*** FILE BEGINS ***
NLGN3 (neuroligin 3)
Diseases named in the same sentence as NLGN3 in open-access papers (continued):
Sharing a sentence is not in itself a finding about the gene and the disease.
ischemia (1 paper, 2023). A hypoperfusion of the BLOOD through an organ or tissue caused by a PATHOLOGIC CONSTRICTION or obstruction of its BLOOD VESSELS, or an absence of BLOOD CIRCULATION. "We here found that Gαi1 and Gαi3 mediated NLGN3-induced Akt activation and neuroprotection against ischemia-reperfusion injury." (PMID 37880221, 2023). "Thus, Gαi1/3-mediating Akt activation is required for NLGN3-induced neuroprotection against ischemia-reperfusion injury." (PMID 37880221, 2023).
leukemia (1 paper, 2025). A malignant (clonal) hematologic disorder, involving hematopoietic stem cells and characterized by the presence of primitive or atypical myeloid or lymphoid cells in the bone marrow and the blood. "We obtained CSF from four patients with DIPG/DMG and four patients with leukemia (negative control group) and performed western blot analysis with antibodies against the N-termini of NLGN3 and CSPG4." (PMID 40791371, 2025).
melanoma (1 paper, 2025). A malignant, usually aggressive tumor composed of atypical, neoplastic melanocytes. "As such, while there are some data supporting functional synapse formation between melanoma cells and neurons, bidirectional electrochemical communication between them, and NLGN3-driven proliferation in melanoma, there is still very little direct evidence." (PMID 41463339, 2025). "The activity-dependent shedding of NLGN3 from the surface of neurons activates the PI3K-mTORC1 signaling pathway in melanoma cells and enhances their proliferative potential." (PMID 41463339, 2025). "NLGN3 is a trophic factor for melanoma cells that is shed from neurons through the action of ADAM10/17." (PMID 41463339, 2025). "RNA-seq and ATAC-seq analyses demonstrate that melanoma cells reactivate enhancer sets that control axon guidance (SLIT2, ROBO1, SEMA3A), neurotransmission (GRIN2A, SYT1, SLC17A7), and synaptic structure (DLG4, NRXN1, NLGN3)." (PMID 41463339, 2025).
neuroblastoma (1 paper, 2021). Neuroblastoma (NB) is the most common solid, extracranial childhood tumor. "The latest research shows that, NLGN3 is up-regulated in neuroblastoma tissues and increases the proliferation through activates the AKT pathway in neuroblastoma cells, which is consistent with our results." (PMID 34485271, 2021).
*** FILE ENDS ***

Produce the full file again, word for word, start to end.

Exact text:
NLGN3 (neuroligin 3)
Diseases named in the same sentence as NLGN3 in open-access papers (continued):
Sharing a sentence is not in itself a finding about the gene and the disease.
ischemia (1 paper, 2023). A hypoperfusion of the BLOOD through an organ or tissue caused by a PATHOLOGIC CONSTRICTION or obstruction of its BLOOD VESSELS, or an absence of BLOOD CIRCULATION. "We here found that Gαi1 and Gαi3 mediated NLGN3-induced Akt activation and neuroprotection against ischemia-reperfusion injury." (PMID 37880221, 2023). "Thus, Gαi1/3-mediating Akt activation is required for NLGN3-induced neuroprotection against ischemia-reperfusion injury." (PMID 37880221, 2023).
leukemia (1 paper, 2025). A malignant (clonal) hematologic disorder, involving hematopoietic stem cells and characterized by the presence of primitive or atypical myeloid or lymphoid cells in the bone marrow and the blood. "We obtained CSF from four patients with DIPG/DMG and four patients with leukemia (negative control group) and performed western blot analysis with antibodies against the N-termini of NLGN3 and CSPG4." (PMID 40791371, 2025).
melanoma (1 paper, 2025). A malignant, usually aggressive tumor composed of atypical, neoplastic melanocytes. "As such, while there are some data supporting functional synapse formation between melanoma cells and neurons, bidirectional electrochemical communication between them, and NLGN3-driven proliferation in melanoma, there is still very little direct evidence." (PMID 41463339, 2025). "The activity-dependent shedding of NLGN3 from the surface of neurons activates the PI3K-mTORC1 signaling pathway in melanoma cells and enhances their proliferative potential." (PMID 41463339, 2025). "NLGN3 is a trophic factor for melanoma cells that is shed from neurons through the action of ADAM10/17." (PMID 41463339, 2025). "RNA-seq and ATAC-seq analyses demonstrate that melanoma cells reactivate enhancer sets that control axon guidance (SLIT2, ROBO1, SEMA3A), neurotransmission (GRIN2A, SYT1, SLC17A7), and synaptic structure (DLG4, NRXN1, NLGN3)." (PMID 41463339, 2025).
neuroblastoma (1 paper, 2021). Neuroblastoma (NB) is the most common solid, extracranial childhood tumor. "The latest research shows that, NLGN3 is up-regulated in neuroblastoma tissues and increases the proliferation through activates the AKT pathway in neuroblastoma cells, which is consistent with our results." (PMID 34485271, 2021).